Sunday, November 12, 2017

Carrying on in Kep

Things have been a bit quiet on the writing front for a few months but we now feel that we have settled into a sustainable and enjoyable lifestyle here in Kep. The irony of having achieved a work-life balance precisely when paid work is not necessary is not lost on me.

Not the first but not the least of the reasons Cambodia was the choice for our trial retirement was that we thought we possessed a skill set, that would enable us to contribute to the local community in an area where there was a need.

Having spent the first six months of this year in travel and holiday mode we arrived in Kep ready to put down roots and test that theory. The urgent business of finding suitable accommodation and getting ourselves established took precedence at first but the pressing need to do something productive and engage gave rise to making the effort to put ourselves out there and research the possibilities for volunteering in the local community.

On the very first visit to Kep Gardens Association the vibe felt right. Coincidently the owners, Janine and Andrew are Adelaidians and have almost ten years of experience. They have a proven track record with volunteers in all kinds of capacities and offer a wide range of training and education programs. Janine was quick to see exactly what we would be able to do within the framework of her English teaching program and took us up on our offer to volunteer immediately. By the second visit we had established starting times and doubled our commitment as she had realised the kind of assistance we could provide.

Starting at the beginning of November, when she had no other volunteers arriving, gave us the time we needed to make a flying trip to Bangkok and Phnom Penh. Therefore now, for the first time since leaving Thimphu in January we have all our possessions either stored in Adelaide or with us, not scattered across several countries. It also gave us time to mentally prepare for the fact that after almost ten months we were heading back to work, albeit in a nonpaid capacity.

We cycle out of town in the worst heat of the day to arrive at Kep Gardens for a 1:30pm start on Mondays and Wednesdays. The place is alive with the sounds of kids playing and learning well into the evening and we make the small contribution of listening to individuals read aloud and providing them with opportunities to build their confidence in communicating orally. The final class of the day includes older and more capable high school students and adults and we attempt to facilitate conversation and assist with preparing them for debating.

Of course we have also found other ways to contribute and have already supplied photos for what will become a regular monthly display showcasing Kep Gardens events and activities. Perhaps less successfully we have also contributed food for the newly established canteen struggling to instill environmentally friendly eating practices and make a profit.

By 8.15pm we are ensconced in a tuk-tuk with our bikes tied to the back and heading home. The routine is still new and we still marvel at how different everything looks after dark. Lights illuminate the roadside stalls and community gatherings abound and we get a glimpse into an aspect of Cambodian culture we would otherwise not be privy to.

You can find out more about the programs on offer and the opportunities to volunteer at

At about the same time as we had confirmed our yearlong commitment at Kep Gardens to Janine another exciting project presented itself to us. The owner of the beautiful Bamboo House, where we lived for the first three months, arrived terribly excited one afternoon with a request. Madam Yary has become a friend and she is both visionary and tireless in her effort to help less fortunate Cambodians.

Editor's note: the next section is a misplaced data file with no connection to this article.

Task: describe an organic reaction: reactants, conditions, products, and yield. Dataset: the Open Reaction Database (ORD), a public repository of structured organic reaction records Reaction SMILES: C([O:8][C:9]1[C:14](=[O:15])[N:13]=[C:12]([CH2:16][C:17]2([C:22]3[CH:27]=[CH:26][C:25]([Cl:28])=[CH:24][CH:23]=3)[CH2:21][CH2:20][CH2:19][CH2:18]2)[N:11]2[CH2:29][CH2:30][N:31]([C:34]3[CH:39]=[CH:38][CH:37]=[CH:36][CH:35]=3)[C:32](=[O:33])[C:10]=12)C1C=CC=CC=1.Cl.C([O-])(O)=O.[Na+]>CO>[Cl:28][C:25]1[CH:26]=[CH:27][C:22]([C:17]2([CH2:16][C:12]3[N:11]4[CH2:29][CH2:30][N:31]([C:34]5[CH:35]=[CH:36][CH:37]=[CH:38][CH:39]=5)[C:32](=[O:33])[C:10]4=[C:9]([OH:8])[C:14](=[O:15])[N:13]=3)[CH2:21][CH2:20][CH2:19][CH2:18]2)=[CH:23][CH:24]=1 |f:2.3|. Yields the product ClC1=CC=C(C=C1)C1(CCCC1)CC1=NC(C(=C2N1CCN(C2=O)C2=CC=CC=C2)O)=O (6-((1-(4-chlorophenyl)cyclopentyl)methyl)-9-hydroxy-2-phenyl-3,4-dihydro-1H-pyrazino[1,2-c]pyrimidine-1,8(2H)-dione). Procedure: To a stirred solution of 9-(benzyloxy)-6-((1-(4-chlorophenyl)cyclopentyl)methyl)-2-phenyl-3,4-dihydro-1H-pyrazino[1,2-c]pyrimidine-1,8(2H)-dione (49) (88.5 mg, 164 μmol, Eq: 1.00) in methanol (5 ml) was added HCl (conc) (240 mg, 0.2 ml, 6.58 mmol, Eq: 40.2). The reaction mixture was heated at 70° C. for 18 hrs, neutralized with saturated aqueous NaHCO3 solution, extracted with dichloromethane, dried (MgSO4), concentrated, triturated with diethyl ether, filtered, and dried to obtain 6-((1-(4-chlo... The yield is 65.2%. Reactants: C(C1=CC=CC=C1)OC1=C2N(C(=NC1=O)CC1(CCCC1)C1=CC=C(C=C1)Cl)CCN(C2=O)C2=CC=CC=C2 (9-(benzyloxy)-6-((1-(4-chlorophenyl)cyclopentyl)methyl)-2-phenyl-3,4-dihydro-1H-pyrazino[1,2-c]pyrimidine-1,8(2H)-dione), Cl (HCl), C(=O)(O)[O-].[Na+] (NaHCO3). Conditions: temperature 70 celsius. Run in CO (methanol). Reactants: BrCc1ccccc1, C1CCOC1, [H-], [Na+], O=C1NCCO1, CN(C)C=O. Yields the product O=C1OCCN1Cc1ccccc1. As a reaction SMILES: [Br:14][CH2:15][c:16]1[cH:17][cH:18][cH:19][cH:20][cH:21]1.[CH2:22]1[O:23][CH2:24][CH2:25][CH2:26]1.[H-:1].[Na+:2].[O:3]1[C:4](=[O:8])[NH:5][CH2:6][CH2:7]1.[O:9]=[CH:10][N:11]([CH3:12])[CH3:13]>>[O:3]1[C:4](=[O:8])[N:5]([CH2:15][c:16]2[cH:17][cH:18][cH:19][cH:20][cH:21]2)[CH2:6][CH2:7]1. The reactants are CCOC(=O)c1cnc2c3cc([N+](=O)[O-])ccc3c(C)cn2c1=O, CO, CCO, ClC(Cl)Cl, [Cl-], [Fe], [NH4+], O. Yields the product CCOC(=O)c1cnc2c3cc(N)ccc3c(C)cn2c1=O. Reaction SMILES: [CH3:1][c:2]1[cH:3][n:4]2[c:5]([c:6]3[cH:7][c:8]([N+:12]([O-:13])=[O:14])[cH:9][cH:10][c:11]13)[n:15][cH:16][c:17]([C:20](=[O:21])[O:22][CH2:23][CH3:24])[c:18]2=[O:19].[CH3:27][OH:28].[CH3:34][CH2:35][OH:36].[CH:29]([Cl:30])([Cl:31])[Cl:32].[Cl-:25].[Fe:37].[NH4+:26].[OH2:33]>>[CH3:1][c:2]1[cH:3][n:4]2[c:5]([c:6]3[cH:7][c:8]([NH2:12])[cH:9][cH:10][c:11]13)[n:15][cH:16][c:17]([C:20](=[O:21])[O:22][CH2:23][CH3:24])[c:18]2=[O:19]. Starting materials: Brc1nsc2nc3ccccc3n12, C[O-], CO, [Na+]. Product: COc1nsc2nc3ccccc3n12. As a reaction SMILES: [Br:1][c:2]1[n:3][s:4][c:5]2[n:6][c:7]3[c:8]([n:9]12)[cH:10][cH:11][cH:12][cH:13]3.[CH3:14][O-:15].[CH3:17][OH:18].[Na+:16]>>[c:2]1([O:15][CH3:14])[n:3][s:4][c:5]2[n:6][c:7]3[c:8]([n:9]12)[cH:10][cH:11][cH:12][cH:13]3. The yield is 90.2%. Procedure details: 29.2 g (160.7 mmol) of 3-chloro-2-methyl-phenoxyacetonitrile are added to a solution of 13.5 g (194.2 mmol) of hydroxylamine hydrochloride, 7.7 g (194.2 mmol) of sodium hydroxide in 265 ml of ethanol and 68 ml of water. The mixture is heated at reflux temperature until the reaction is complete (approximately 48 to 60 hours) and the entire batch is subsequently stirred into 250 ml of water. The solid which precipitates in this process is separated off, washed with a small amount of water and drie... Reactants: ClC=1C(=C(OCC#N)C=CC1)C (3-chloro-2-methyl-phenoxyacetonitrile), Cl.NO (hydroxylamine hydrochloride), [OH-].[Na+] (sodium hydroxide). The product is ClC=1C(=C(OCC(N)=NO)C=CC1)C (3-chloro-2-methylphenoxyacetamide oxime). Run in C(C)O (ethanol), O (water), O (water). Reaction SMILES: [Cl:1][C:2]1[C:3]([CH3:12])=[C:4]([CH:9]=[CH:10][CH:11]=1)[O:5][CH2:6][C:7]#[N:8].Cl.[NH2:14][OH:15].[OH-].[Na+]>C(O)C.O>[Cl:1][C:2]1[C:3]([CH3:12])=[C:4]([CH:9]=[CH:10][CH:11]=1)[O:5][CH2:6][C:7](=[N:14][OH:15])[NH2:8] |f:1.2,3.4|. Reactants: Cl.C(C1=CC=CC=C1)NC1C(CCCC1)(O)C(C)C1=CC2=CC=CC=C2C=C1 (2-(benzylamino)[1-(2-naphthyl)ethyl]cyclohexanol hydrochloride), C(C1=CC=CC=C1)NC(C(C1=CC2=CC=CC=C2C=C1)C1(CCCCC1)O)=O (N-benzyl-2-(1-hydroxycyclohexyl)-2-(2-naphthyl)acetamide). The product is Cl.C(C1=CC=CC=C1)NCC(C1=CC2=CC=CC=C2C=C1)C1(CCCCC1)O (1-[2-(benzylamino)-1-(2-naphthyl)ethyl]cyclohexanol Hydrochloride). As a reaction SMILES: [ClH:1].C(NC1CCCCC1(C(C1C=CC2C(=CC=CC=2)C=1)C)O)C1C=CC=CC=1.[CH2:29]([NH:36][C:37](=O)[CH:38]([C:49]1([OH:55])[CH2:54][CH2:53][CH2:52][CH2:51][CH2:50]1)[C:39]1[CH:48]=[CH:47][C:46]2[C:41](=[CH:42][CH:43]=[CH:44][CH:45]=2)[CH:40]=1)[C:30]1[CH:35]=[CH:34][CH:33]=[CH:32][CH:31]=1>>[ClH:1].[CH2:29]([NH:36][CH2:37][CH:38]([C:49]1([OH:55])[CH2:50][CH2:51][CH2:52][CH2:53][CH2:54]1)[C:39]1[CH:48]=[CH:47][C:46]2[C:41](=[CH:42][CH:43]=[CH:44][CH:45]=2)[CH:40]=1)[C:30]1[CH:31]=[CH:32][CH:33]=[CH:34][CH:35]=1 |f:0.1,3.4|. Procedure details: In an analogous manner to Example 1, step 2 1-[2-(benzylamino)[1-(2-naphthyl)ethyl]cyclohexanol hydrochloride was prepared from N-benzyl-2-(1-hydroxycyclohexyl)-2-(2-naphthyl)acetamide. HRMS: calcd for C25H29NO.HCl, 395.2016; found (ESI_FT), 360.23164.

She is a benefactor of many local projects and she had come directly from a very poor monastery in a fishing village outside of Kep. She had that morning decided to fund a well digging operation and several other projects at this “pagoda” as they call them here. She wanted us to visit the monastery- no I can’t bring myself to call it a pagoda, the next day and commit to teaching the young monks English.

We agreed almost instantly and actually meeting the young monks on a rare festive occasion the following day sealed our fate.

Despite having no resources at all and no real concept of exactly how to teach a group of monks of widely divergent ages and with no shared language, we were hooked. Thus our quick trip to the capital en route to Bangkok became a mission to find and purchase books, flashcards, posters and as many other resources as possible.

Now we also have our own personal project. Unlike most other overseas teaching positions we have filled, we were completely on our own with this. It’s somewhat daunting given that we know little or nothing about the Cambodian education system or the protocol of how to behave in the ‘temple’ or interact with monks, somewhat challenging in that the need is great and the funds non existent and somewhat exhilarating in that having never approached anything like it before both we and the little monks are having so much fun together.

We returned from the capital loaded with all we thought we might need with one notable exception – a whiteboard or blackboard. We thought the latter would be more appropriate, cheaper and less likely to be damaged but that meant we had to construct it. Once again, Yary to the rescue. When we next saw her she was keen to find out how our project was going and immediately stated that we needed to do a quick sketch then and there so that her carpenters could make us a board.

Due to their religious duties our little monks- I try not to call them monkeys tempting as it is, are also scheduled for afternoon classes, so Tuesdays and Wednesdays involve cycling off in the heat of the day and along another well rutted and dusty unsealed back road. We chose to begin with Kep Gardens in November since once we start consistency is essential.  Now after a grand total of just three sessions we can see the beginnings of writing and recognizing the alphabet and a few simple words, counting confidently to ten and several simple rejoinder conversations that they are able to retain.